Virginia Tech project aims to make mining more efficient, safer

virginia techVirginia Tech researchers are leading a multidisciplinary team in a three-year, $900,000 project to improve the efficiency of dust scrubbers in underground mining operations, one aspect of many that impacts effective mining operation.

“Underground mines make use of machines called continuous miners that shave off layers of coal or rock with a large cutting wheel at its front,” said Aaron Noble, associate professor of mining and minerals engineering in the College of Engineering and the project’s primary investigator. “Scrubbers are a kind of dust filter integrated into the design of the cutter. As the machine advances, it generates a lot of its own vibrational energy. Part of what we’re trying to do is to create a dust suppression system that harvests that vibrational energy to manipulate it in a way that is useful to the suppression effort.”

Current dust collection systems require multiple work stoppages during the course of a day to replace and clean filters and hardware. Funded by the Alpha Foundation for the Improvement of Mine Health and Safety, Noble is working with Shima Shahab, assistant professor of mechanical engineering, and Hassan Amini, a research scientist with mining and minerals engineering, in addition to collaborators from Michigan Tech and Cornell University, to incorporate new materials that better collect dust and use the continuous miner’s vibrations to help keep the filters from clogging as often.

Currently, most continuous miners use a fixed mesh filter, but the team will replace that type of filter with a different style of mesh that uses specific vibrations of the machine to not only collect more particles, but also clean itself to allow for a longer time between work stoppages.

In the Multiphysics Intelligent and Dynamical Systems Laboratory in the mechanical engineering department, Shahab is modeling and testing different meshes through scales.

“We are testing different materials and boundary conditions in terms of vibrational responses of the designed mesh and finding the maximum response of each mesh in a frequency domain to find the optimal product,” she said. “And we are using computational fluid dynamics along with particle trajectories simulations to analyze how the particles are attracted by the mesh and how the particles would flow inside the cells of the liquid-coated vibrating mesh.”

The computer modeling in Shahab’s lab is crucial to finding the right mix of mesh size, material, coating, and vibration frequency to maximize the efficiency of the system.

“There are a lot of minute parameters that need to be dialed in very carefully to produce optimal performance,” Noble said. “In addition, testing of prototypes at scale can be expensive both in terms of material costs and testing time. Fortunately, modeling allows us to test many geometries on the computer and choose the best one or two to build and test operationally. The model is key in limiting the number of experiments we have to do with an eye toward the next step and commercialization.”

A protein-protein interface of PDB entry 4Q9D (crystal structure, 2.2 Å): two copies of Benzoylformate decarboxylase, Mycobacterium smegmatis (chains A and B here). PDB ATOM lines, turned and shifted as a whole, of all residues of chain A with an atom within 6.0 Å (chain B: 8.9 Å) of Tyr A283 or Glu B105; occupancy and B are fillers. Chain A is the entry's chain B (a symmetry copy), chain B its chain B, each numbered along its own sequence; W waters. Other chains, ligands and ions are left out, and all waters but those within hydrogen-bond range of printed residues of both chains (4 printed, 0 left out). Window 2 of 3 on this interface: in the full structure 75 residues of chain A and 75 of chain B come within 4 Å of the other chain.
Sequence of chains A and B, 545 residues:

The dust particles the team’s work is focusing on are known as “respirable” dust, which is generally below 10-20 microns in size. Particles of this size don’t get caught in a person’s mucus membranes but instead go to a person’s lungs.

“Heavier dust settles in the mine but respirable dust travels in all directions with the flow of air,” Amini said. “Our focus for the project is to develop technology to meet demonstrable efficiency targets that allow us to catch more particles and go longer between filter changes.”

While the team is using operational metrics, safety and efficiency are not mutually exclusive in this regard. If the system is more efficient, then more particles are being taken out of the air which makes the mine safer for workers. Current equipment has an efficiency of around 90 percent, according to Amini, who is the person tasked with building both the model and full-scale versions of the new equipment.

“We have a goal to develop a novel dust suppression system capable of collecting more than 95 percent of dust particles, and our early testing is very promising,” Amini said. “Our goal is to design a technology to overcome the challenges of dust collection in mining operations, minimize operation down times (increase production rate), and ultimately create a safer and healthier environment for underground mine workers.”

Noble said a company that builds mining equipment had provided the team with examples of their products so they can focus on designing improvements that can be mated to existing equipment.

“In phase one, which was completed last year, we constructed a small scale model of the new scrubber design – about 6 by 6 inches,” Noble said. “As we move into phase two, we’ll be collecting additional engineering data and constructing a full-scale prototype for testing purposes. Should this endeavor prove successful, we hope to design our first fully operational unit in future phase three. The ultimate goal is to provide a solution that can augment existing technologies while providing notable performance improvements.”

         
 

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